From the Hayward Gallery, 70 years of Bridget Riley

From the Hayward Gallery, 70 years of Bridget Riley
#Art

The roaring years of Op Art return to the fore at the Hayward Gallery with the largest exhibition ever dedicated to Bridget Riley. Works from every phase of the artist’s career show just how varied her artistic journey really was - besides her iconic black and white paintings during the ‘60s, we also see large brightly-coloured canvases, the figurative works of her early years and her more recent murals. The work Continuum (1963-2005) is also on display, the only three-dimensional work ever created by Riley, while drawings, studies and other preparatory materials offer a look at the “backstage” of the artist’s work. “I wanted to offer something, in a fresh and new way, that had probably already been tried, but had been rejected and buried for a long time - that chill of pleasure that a view itself is capable of revealing,” the painter explained, regarding her optical innovations. But her work on perception quickly extended to the world of colours, where she explored reciprocal interactions. “At the centre of colour is a paradox - it is simultaneously one and more things,” says the artist, “You can no longer see just one colour, it is always influenced by other colours.” And thus were born, perhaps, her most surprising works, where form and line seem to move in virtue of the chromatic relationships of the various elements.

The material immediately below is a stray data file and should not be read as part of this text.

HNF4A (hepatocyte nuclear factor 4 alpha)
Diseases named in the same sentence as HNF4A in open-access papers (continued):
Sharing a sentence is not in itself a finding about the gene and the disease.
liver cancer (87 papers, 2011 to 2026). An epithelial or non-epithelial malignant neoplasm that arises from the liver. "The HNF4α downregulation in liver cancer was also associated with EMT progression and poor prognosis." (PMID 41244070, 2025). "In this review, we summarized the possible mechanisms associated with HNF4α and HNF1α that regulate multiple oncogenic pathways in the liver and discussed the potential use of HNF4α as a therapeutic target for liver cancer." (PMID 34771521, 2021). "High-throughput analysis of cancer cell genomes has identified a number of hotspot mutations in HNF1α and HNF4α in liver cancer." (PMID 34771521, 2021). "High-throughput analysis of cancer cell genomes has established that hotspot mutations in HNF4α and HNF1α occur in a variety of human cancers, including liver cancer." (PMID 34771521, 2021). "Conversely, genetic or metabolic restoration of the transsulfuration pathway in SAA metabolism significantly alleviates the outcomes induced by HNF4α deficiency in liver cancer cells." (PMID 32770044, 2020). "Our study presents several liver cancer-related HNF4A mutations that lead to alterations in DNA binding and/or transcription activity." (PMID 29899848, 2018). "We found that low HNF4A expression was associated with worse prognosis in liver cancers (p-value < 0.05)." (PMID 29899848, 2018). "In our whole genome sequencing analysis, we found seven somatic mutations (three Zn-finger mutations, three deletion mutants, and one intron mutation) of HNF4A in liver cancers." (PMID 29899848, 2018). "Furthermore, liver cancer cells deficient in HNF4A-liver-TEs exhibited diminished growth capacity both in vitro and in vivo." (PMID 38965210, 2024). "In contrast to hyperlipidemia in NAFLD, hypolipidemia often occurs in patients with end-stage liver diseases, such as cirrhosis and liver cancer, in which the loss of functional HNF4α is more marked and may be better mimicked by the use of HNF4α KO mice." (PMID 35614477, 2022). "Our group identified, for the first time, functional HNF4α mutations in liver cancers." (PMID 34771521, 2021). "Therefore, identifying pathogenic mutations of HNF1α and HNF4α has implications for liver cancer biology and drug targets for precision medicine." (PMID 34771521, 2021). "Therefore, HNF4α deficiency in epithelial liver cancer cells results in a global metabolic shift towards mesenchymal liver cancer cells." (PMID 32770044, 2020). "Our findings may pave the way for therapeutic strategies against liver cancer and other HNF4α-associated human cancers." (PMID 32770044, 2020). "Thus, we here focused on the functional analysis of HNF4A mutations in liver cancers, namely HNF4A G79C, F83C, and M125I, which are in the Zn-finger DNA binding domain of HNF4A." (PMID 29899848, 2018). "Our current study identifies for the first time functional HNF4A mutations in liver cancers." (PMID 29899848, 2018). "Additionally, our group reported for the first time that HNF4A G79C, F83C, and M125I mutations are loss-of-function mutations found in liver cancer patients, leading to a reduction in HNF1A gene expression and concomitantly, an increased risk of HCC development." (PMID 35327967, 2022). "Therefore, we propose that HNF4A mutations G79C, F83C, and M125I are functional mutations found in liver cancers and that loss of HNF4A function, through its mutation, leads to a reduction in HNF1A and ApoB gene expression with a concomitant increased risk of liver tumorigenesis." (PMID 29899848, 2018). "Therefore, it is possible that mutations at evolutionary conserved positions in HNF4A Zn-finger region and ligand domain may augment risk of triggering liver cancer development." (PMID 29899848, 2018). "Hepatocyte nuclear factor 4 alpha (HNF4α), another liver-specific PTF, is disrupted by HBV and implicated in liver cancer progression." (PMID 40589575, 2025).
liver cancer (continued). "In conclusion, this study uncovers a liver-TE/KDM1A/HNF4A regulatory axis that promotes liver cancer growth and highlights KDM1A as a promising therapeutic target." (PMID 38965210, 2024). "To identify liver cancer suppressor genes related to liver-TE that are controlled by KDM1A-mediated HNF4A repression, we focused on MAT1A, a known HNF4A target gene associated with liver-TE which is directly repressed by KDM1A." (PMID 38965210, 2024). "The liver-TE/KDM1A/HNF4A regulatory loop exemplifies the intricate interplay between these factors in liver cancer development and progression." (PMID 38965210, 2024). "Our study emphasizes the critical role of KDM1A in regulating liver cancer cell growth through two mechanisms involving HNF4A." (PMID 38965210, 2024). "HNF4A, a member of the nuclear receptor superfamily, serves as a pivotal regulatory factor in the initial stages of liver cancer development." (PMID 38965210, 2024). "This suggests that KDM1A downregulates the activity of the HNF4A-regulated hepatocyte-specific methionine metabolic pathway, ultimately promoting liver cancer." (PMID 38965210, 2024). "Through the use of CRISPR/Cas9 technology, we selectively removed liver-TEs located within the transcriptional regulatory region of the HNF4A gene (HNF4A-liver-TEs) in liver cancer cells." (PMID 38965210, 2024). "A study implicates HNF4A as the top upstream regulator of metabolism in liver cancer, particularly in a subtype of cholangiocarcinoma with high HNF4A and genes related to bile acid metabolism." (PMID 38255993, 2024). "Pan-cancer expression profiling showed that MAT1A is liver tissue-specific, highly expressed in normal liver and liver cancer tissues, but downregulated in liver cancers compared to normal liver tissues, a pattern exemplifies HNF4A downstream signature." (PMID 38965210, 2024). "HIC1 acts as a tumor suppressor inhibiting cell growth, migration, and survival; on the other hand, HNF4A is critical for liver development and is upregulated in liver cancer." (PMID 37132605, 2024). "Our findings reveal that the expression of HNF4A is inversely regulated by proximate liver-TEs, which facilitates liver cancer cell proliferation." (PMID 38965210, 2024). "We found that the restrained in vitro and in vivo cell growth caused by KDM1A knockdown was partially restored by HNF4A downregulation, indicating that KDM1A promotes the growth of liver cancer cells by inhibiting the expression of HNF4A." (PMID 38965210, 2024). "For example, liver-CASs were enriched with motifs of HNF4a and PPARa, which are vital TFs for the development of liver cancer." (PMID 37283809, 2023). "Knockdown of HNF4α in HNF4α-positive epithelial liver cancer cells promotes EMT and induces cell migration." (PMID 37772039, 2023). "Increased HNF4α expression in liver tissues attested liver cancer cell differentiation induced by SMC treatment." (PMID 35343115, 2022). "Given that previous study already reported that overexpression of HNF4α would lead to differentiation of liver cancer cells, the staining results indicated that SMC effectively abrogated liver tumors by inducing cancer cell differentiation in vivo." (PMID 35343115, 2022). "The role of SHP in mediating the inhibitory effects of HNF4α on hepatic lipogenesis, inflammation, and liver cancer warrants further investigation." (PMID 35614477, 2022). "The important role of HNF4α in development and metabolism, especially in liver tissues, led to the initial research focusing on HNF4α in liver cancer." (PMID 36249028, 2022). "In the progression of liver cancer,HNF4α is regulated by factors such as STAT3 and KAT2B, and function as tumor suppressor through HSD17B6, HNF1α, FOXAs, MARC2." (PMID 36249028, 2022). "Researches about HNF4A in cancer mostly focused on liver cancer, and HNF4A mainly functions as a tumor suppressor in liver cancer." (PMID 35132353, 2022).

Francesca Grego - © 2019 ARTE.it for Bulgari Hotel London